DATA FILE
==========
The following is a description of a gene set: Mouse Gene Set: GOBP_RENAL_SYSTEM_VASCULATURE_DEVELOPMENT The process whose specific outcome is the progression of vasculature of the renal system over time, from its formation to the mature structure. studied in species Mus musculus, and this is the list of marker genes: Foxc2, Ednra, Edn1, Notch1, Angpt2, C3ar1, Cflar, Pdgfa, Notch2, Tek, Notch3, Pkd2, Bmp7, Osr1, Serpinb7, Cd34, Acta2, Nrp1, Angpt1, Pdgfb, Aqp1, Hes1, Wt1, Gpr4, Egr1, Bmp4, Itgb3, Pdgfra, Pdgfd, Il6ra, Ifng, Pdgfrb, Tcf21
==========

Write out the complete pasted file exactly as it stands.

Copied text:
The following is a description of a gene set: Mouse Gene Set: GOBP_RENAL_SYSTEM_VASCULATURE_DEVELOPMENT The process whose specific outcome is the progression of vasculature of the renal system over time, from its formation to the mature structure. studied in species Mus musculus, and this is the list of marker genes: Foxc2, Ednra, Edn1, Notch1, Angpt2, C3ar1, Cflar, Pdgfa, Notch2, Tek, Notch3, Pkd2, Bmp7, Osr1, Serpinb7, Cd34, Acta2, Nrp1, Angpt1, Pdgfb, Aqp1, Hes1, Wt1, Gpr4, Egr1, Bmp4, Itgb3, Pdgfra, Pdgfd, Il6ra, Ifng, Pdgfrb, Tcf21